SAR’s Academic Freedom Monitoring Project investigates and reports attacks on higher education with the aim of raising awareness, generating advocacy, and increasing protection for scholars, students, and academic communities. Learn more.

Date of Incident: April 03, 2018

Attack Types: Prosecution

Institution(s):Agency for the Assessment and Application of Technology

Region & Country:Southeastern Asia | Indonesia

New or Ongoing:New Incident

In early April 2018, Indonesian police reportedly initiated a criminal investigation against Widjo Kongko, a government scientist of coastal, earthquake and tsunami engineering, in response to his research findings on the potential for tsunamis along Indonesia’s southwestern coast.

Dr. Kongko is a scientist specializing in tsunamis at the Agency for the Assessment and Application of Technology (BPPT), which falls under the Ministry of Research and Technology. On April 3, 2018 he reportedly gave a presentation at the Meteorology, Climatology and Geophysics Agency (BMKG) on potential tsunamis in some regions of Java, Indonesia including Pandeglang. Dr. Kongko’s presentation reportedly suggested that a 57-metre-high tsunami wave could hit Pandeglang as “the worst possible scenario.”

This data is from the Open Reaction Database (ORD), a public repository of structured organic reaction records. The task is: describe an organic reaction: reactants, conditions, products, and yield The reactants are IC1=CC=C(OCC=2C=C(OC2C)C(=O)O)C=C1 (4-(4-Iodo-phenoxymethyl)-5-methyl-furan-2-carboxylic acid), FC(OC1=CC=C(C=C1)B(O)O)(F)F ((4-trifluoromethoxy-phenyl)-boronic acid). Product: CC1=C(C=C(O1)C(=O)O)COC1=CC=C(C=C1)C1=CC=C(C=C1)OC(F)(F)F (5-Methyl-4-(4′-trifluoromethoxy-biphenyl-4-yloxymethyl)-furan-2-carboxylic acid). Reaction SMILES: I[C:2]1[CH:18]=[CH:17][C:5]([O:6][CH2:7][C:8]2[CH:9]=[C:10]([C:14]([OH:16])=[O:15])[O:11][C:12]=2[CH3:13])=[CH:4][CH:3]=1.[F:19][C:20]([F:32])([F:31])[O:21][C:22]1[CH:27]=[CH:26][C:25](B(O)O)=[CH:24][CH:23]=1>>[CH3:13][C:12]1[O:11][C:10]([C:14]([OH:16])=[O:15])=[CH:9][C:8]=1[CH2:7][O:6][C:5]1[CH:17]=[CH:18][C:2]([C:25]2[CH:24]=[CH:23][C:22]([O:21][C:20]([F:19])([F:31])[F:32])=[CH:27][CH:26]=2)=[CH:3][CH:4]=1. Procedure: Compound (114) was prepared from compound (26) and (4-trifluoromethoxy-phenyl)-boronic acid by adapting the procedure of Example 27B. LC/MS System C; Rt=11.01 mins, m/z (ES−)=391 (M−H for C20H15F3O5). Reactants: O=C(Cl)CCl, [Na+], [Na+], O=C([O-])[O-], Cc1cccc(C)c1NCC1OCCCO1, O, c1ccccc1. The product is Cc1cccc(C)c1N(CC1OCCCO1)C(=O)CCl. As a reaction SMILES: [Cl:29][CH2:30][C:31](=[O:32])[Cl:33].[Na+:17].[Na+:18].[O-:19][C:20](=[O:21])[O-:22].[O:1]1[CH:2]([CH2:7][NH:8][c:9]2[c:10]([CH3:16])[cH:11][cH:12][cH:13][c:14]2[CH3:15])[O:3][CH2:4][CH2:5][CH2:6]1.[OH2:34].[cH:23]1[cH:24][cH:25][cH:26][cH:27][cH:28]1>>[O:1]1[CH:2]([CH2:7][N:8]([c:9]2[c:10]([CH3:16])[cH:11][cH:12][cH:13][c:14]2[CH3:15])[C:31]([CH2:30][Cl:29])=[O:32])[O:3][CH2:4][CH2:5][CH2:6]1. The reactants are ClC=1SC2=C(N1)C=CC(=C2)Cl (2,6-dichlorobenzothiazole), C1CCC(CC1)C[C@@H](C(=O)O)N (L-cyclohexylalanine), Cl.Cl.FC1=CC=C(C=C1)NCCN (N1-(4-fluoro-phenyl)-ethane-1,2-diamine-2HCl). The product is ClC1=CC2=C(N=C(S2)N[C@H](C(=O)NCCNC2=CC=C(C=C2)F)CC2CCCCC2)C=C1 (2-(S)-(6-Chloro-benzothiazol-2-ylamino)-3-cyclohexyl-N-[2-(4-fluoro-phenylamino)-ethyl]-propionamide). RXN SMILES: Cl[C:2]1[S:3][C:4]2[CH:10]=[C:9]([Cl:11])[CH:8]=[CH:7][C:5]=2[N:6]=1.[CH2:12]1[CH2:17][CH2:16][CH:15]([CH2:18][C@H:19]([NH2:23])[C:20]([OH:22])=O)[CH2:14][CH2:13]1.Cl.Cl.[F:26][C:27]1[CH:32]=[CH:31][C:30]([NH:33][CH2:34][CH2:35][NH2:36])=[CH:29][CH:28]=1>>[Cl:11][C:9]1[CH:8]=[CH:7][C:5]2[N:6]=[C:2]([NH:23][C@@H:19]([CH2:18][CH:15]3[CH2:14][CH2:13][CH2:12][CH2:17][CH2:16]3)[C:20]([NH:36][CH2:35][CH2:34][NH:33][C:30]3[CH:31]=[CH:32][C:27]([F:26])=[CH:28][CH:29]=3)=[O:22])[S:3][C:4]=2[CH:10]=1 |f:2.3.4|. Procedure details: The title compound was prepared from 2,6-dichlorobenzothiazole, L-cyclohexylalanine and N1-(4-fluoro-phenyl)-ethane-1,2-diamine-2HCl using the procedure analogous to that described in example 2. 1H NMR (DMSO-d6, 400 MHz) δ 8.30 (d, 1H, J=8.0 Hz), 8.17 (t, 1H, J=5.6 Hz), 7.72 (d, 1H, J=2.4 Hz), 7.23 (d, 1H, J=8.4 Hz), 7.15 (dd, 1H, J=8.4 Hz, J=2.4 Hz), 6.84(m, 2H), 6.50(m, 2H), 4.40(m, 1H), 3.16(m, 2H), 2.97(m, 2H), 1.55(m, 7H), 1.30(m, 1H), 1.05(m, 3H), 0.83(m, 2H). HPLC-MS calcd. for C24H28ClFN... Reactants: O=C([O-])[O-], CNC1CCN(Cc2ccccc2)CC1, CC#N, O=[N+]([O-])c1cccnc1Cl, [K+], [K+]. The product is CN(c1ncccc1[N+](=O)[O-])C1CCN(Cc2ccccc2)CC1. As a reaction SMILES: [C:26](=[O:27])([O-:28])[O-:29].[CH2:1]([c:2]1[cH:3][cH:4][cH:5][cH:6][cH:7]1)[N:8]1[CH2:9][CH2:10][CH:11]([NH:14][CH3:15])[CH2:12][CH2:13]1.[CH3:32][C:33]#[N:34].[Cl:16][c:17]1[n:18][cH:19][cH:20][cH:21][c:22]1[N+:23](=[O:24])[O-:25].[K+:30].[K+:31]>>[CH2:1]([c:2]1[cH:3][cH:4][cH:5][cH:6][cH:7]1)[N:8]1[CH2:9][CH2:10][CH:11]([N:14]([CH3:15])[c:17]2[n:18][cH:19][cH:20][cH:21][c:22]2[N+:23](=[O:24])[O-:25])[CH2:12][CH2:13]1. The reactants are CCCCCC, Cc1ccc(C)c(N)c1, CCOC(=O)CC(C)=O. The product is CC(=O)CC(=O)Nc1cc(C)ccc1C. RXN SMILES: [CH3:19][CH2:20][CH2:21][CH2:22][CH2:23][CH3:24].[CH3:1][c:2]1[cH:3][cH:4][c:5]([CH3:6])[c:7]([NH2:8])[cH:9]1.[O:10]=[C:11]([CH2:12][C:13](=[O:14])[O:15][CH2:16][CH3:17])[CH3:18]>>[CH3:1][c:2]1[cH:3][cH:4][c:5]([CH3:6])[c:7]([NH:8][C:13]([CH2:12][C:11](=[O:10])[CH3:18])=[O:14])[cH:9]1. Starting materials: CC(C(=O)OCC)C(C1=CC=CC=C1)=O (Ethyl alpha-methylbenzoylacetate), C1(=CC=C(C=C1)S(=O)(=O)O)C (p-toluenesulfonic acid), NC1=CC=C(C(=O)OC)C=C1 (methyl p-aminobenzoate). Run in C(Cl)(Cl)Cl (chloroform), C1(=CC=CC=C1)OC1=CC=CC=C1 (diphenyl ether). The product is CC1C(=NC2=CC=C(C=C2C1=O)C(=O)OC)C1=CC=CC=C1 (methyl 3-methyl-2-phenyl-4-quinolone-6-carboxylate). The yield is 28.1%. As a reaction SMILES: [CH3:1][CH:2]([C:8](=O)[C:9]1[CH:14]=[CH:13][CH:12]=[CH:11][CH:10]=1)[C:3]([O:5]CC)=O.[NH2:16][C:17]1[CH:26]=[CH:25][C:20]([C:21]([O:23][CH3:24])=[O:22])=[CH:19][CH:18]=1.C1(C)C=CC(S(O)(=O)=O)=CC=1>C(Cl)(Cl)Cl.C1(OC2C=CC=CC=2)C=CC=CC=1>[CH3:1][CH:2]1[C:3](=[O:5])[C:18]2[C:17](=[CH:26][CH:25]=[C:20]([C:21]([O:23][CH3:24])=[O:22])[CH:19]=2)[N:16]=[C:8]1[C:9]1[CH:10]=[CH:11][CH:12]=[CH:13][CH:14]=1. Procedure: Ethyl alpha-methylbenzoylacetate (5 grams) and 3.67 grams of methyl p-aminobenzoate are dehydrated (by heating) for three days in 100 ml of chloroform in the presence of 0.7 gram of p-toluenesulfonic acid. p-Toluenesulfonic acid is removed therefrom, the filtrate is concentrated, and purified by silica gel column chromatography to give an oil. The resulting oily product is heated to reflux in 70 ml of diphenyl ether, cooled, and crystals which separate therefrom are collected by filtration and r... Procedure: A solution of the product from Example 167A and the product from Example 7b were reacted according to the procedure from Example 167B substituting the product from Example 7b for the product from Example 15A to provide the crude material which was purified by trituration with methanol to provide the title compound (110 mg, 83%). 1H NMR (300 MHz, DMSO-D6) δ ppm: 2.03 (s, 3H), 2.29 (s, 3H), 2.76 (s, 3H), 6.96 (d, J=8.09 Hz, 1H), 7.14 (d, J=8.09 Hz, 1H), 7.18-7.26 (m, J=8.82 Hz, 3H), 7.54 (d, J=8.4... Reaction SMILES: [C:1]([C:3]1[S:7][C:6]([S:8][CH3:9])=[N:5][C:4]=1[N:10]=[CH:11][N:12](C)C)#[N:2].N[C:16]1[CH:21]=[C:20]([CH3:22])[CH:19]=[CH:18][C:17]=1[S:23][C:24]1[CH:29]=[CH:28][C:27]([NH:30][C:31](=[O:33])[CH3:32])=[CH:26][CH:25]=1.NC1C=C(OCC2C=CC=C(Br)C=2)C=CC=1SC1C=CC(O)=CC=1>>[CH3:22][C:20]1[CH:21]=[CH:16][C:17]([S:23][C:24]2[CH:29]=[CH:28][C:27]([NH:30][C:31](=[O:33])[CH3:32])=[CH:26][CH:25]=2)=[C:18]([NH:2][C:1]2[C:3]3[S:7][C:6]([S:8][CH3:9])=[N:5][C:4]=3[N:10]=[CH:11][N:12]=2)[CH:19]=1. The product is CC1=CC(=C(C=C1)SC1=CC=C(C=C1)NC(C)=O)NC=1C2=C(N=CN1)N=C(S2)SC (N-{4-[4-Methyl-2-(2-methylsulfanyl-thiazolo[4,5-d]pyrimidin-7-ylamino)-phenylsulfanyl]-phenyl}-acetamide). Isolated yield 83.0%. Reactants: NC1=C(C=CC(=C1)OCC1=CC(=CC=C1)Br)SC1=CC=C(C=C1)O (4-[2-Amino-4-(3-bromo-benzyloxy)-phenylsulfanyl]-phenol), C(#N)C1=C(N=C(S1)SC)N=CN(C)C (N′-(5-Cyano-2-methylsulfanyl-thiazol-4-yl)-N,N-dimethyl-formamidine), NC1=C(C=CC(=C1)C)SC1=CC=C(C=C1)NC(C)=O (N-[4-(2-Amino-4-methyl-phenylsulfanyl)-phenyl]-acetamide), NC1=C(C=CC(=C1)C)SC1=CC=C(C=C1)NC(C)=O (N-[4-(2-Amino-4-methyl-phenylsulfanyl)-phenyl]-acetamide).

That same day, an Indonesian news portal,, reported on Dr. Kongko’s presentation in an article titled “BPPT Predicts Potential for 57-Meter High Tsunami in Pandeglang.” After the report was shared over social media, a local police official publicly announced a criminal investigation of Professor Kongko. Police reportedly claimed that Professor Kongko’s statements caused concern among citizens in Pandeglang and “undermined the investment climate in the area.” The same source reported that the police also planned to question the organizers of the April 3 event at BMKG.

The news portal subsequently apologized for using the word “predict” in its article and issued a correction. On April 11, the local police reportedly dropped their investigation and plans to summon Dr. Kongko.

Scholars at Risk is concerned about a criminal investigation launched against a scientist in apparent retaliation for the nonviolent exercise of the right to academic freedom and freedom of expression — conduct which is expressly protected under international human rights instruments including the Universal Declaration of Human Rights and the International Covenant on Civil and Political Rights, to which Indonesia is a party. State authorities have a responsibility to not interfere with such rights and to refrain from taking actions intended to restrict them. In addition to the harm to the immediate victim, such actions have a chilling effect on academic freedom, freedom of expression, and undermine democratic society generally.